Sunday, April 25, 2010

Teenage Dirtbags

I think that my kids team is moving forward at a very serious pace at the moment. Latest, they demolished almost all opponents at a tournament in Sweden and impressed me very much.

I have spend the last 5-6 years experimenting with how to design my kids classes in the best possible way, and I think I have finally settled on my solution now. I have been running my current method of teaching with them for about a year now, and the results have been phenomenal. They are taking home tons of medals, and I really see them improve and mature technically and socially as a team.

At one point, I will do a post here about how I structure the class, teaching, training and competition for them, but I will give it some more time and also not give away too many secrets to the opponents before the big tournaments coming up (Europeans, Scandinavian Open, etc) ;)

Here is a video from the latest tournament:

Monday, April 12, 2010

Competed again: Two submissions & one popped knee.

Another competition was coming up and I thought it looked interesting, so I decided to sign up even though I still had not been able to train due to my elbow injury. It has been two months now, where I only managed to compete in Germany and have maybe 4-5 rounds of sparring the following week (which made my injury much worse). I thought my arm was feeling pretty good (maybe around 75%), and since this event would guarantee me at least 3-5 matches, I thought the experience would be worth more than the slight risk of injuring my arm again. In this tournament, there is no points, only submission or draw.

Since I had no preparation for this event whatsoever, once again, I had to be very aware of my cardio. I didn't make a specific gameplan this time, other than really focusing on relaxing and treating the matches as any other saturday roll in the gym. Also, I wanted to get a chance to try out my deep butterfly halfguard game a little more, since I am working intensively on polishing this. I am planning on making an instructional video on this when I am "done", since I really feel that is has revolutionized my offensive guardgame.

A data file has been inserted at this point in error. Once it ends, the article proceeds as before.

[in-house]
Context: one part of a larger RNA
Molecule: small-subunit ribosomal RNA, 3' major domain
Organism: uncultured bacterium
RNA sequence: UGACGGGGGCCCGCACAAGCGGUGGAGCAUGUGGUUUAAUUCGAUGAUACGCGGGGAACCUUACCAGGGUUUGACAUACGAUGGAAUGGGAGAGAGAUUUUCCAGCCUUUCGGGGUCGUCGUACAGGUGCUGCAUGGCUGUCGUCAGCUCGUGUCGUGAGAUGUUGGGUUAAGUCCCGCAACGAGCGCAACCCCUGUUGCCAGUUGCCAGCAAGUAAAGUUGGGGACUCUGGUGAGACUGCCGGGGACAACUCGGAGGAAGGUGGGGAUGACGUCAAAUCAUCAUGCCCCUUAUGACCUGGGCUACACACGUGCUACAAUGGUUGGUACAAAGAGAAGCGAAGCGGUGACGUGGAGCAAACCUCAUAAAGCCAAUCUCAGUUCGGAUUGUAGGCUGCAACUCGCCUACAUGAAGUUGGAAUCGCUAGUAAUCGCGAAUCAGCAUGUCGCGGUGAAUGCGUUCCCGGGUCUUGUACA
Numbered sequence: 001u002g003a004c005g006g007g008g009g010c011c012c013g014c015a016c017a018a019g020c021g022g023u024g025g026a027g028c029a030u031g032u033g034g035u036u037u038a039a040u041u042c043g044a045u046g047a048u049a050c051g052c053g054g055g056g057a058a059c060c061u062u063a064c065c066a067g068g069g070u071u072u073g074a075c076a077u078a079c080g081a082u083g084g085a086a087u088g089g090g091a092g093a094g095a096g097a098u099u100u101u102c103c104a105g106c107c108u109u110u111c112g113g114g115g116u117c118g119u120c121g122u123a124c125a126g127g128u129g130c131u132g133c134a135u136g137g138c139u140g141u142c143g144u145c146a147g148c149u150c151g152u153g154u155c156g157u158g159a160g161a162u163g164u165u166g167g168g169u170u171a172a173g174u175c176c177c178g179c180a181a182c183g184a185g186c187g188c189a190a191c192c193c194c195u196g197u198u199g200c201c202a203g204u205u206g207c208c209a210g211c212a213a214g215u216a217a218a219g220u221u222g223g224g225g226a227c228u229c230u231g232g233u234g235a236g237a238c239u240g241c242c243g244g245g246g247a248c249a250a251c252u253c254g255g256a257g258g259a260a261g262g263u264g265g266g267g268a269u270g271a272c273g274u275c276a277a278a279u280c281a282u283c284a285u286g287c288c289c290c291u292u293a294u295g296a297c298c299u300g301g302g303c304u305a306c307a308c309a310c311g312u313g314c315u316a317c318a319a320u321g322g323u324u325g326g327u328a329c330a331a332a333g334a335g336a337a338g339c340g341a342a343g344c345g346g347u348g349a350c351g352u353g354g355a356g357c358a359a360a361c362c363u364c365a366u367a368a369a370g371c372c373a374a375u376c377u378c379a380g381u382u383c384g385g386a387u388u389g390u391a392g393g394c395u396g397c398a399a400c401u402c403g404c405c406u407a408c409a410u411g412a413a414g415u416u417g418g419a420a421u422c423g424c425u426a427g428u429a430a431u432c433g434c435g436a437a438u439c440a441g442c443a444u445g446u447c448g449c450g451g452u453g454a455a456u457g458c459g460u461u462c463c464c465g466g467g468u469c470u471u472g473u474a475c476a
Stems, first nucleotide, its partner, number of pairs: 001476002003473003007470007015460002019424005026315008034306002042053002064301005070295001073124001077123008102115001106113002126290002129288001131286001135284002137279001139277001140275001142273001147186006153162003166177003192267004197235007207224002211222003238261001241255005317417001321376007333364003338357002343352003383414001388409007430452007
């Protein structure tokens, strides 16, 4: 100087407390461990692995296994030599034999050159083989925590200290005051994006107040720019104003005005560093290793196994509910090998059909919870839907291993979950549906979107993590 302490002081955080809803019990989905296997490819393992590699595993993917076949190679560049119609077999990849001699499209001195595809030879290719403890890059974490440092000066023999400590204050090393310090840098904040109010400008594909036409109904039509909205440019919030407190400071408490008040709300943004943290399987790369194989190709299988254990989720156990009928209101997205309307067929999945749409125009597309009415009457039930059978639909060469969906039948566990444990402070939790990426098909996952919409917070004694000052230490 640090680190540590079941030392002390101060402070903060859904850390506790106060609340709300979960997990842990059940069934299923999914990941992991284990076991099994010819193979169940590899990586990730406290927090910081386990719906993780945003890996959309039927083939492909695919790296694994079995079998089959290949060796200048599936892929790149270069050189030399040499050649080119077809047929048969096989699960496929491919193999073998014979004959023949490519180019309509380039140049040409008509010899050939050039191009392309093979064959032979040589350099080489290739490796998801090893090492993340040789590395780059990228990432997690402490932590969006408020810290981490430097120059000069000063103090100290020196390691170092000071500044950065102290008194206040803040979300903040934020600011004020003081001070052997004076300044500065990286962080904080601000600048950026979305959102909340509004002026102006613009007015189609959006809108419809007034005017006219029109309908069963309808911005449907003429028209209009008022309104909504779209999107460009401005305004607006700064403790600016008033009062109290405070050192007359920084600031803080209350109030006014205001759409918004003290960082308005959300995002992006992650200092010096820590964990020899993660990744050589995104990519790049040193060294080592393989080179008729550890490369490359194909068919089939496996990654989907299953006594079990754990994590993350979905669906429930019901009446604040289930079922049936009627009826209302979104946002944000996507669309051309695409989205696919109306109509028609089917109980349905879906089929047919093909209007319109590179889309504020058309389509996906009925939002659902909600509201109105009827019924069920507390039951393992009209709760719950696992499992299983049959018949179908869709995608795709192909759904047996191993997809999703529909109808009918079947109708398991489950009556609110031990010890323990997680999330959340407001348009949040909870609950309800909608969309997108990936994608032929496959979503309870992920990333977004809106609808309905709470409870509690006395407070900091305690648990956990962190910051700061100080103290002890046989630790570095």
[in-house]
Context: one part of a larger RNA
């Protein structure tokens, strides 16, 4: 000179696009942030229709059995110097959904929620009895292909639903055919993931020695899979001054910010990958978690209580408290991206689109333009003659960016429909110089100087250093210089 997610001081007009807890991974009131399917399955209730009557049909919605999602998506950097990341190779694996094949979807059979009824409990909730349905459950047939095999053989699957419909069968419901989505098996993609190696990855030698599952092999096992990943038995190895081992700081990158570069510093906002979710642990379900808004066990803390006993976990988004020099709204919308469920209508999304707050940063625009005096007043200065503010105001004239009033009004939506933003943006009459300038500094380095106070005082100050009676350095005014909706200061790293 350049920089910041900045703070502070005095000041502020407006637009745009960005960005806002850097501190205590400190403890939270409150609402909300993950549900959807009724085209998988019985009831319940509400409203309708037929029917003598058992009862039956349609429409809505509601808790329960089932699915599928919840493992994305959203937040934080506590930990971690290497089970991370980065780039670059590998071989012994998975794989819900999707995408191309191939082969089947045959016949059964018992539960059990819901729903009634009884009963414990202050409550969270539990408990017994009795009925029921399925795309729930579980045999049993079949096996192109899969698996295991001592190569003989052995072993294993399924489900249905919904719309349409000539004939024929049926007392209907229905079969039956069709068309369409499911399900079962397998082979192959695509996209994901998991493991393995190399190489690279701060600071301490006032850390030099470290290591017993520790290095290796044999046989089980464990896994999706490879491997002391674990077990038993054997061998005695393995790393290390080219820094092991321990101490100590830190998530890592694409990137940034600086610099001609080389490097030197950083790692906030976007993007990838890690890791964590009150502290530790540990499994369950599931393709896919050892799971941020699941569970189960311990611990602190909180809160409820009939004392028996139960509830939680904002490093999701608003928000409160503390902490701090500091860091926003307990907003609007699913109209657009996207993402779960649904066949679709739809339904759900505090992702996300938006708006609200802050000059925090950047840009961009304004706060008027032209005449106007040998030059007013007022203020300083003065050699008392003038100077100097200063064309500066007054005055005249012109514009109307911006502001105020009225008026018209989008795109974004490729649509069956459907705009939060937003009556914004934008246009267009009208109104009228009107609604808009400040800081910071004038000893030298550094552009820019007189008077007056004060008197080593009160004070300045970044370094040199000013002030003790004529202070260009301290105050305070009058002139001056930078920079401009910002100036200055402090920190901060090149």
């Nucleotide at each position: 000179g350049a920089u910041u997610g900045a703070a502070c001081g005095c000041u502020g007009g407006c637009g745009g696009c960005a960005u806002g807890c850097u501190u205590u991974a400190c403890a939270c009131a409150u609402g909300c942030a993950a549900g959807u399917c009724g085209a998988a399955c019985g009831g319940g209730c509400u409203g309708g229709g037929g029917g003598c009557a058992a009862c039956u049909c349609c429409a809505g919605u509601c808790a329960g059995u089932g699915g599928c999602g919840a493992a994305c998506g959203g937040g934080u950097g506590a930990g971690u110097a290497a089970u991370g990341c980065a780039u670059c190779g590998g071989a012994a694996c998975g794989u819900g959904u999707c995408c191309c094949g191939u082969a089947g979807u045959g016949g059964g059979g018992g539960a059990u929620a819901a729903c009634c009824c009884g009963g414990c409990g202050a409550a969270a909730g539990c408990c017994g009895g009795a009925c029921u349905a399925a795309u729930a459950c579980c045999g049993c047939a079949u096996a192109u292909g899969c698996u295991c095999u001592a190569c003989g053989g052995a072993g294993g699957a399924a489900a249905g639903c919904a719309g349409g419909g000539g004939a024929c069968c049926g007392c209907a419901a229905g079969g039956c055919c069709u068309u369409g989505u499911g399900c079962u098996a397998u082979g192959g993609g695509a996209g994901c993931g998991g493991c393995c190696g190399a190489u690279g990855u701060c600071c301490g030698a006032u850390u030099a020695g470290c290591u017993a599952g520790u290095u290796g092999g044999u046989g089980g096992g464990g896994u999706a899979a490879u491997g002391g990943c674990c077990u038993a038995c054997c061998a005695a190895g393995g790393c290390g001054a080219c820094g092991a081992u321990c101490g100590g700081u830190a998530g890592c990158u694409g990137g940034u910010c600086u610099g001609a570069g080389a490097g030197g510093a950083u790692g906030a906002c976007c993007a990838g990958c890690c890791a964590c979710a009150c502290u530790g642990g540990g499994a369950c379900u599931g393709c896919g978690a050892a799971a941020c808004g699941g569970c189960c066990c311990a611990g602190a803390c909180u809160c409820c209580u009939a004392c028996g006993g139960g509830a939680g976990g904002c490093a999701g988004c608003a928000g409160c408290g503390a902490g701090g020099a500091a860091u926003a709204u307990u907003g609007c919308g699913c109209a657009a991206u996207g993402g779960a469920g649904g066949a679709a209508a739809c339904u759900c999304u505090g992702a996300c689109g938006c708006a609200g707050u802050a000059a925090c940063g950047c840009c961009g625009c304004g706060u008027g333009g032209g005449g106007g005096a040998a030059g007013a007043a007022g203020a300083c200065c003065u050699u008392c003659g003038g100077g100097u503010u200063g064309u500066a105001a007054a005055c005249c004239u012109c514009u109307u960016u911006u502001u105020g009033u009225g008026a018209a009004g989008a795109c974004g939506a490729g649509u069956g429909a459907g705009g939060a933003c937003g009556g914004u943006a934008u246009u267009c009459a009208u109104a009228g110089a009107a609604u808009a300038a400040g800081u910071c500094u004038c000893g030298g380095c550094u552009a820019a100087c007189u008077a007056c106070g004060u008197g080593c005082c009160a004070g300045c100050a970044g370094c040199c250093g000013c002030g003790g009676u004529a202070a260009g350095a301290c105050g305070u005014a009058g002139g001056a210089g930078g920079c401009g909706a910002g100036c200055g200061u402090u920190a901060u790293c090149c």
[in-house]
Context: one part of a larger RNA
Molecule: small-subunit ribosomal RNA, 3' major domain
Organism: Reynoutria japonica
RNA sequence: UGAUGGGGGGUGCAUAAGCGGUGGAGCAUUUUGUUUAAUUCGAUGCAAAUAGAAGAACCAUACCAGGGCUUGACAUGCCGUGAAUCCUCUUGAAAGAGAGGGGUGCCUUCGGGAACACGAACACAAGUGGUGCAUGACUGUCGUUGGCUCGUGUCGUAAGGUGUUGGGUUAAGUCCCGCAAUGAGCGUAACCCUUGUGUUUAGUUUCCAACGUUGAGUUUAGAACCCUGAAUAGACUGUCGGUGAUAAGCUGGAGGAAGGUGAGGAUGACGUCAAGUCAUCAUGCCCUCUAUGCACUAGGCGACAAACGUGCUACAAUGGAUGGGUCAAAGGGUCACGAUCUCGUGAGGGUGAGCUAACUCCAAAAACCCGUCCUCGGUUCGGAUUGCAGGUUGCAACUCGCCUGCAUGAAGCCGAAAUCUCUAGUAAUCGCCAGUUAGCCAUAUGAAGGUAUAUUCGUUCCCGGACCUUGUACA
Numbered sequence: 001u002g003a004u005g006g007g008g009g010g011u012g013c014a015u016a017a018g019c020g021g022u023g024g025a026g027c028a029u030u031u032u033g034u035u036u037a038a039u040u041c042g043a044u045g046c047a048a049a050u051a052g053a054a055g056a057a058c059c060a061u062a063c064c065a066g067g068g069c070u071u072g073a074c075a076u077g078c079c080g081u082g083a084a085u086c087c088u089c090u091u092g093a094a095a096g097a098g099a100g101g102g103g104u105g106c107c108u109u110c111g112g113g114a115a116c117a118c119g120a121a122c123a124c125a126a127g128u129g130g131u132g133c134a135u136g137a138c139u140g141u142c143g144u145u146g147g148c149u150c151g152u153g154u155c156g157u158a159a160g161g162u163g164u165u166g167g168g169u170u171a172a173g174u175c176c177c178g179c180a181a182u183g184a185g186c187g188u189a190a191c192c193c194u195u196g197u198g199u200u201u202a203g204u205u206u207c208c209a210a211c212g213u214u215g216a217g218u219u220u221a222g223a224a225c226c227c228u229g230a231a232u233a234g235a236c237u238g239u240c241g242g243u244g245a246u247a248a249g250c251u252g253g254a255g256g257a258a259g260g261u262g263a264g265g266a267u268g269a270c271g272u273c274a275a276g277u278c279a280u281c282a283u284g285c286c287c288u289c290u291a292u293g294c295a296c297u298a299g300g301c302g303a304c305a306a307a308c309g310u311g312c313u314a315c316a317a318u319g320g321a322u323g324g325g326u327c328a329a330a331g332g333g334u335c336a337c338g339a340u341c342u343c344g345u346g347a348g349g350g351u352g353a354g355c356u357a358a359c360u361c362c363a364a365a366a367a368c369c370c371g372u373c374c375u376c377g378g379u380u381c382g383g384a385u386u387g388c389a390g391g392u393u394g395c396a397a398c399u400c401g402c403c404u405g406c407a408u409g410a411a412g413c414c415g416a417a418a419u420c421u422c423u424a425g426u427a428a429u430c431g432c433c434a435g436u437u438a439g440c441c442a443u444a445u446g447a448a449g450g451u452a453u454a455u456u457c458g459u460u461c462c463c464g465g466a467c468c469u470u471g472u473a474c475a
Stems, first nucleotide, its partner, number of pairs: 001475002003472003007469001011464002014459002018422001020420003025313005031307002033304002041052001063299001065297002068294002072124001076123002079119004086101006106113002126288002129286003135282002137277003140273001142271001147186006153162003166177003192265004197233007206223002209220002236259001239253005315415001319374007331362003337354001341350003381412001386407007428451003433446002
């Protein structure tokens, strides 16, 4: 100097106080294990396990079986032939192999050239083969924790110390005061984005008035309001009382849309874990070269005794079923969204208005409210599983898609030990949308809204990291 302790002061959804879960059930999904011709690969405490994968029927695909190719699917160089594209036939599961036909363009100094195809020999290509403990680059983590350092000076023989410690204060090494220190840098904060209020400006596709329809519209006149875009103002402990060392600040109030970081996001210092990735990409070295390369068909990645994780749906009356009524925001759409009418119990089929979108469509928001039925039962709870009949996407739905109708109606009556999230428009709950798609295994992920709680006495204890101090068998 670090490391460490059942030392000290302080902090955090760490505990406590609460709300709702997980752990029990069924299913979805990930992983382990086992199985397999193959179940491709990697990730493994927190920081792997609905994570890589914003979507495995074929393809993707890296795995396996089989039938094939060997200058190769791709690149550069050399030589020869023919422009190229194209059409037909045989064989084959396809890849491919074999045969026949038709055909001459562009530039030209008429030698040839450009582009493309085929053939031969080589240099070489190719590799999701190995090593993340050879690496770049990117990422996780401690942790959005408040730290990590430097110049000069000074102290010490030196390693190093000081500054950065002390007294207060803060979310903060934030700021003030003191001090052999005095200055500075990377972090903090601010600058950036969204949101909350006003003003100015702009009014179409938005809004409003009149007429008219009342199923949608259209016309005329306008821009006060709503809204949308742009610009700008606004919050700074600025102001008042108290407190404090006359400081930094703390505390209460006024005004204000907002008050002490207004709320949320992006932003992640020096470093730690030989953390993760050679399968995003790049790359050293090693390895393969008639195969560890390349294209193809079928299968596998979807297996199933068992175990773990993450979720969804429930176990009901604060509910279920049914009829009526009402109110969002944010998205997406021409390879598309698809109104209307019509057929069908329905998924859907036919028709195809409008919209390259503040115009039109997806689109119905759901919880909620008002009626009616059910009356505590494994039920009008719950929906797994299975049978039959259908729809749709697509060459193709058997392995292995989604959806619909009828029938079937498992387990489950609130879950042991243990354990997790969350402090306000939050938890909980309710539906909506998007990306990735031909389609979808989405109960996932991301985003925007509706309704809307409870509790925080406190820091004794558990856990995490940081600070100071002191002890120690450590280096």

Anyways, I ended up having three matches, since we were only four people showing up that day. I was competing in the -77 kg advanced, and I felt really comfortable in that weight, even though I have not been doing any physical training for two months. I think it will be my preferred competition weight in the future.

Overall, I was pretty pleased with my performance. I won two by submission and had one draw. I had the chance to try out my deep butterfly half game a few times and it worked flawlessly, both for setting up submissions and sweeps. Ofcourse, there is the factor that not many people recognize this position and then don't know what to do from there, but also it is a solid way to actively break guard posture before going for submission or sweep. My cardio was pushed, but I managed to stay relaxed so that was pretty good.

While I think my performance was good, unfortunately I popped my knee in the first match, when doing the calf cruncher submission. It made a nasty sound, but didn't feel too bad, so I decided to do the last two matches anyway. Probably shouldn't have done that ;) The knee hurts pretty bad now, but it is not really swollen so I don't think it is too bad, so I'll give it a week or so and see how it feels. My only concern is getting ready for the Gracie Invitational in London in a month and a half.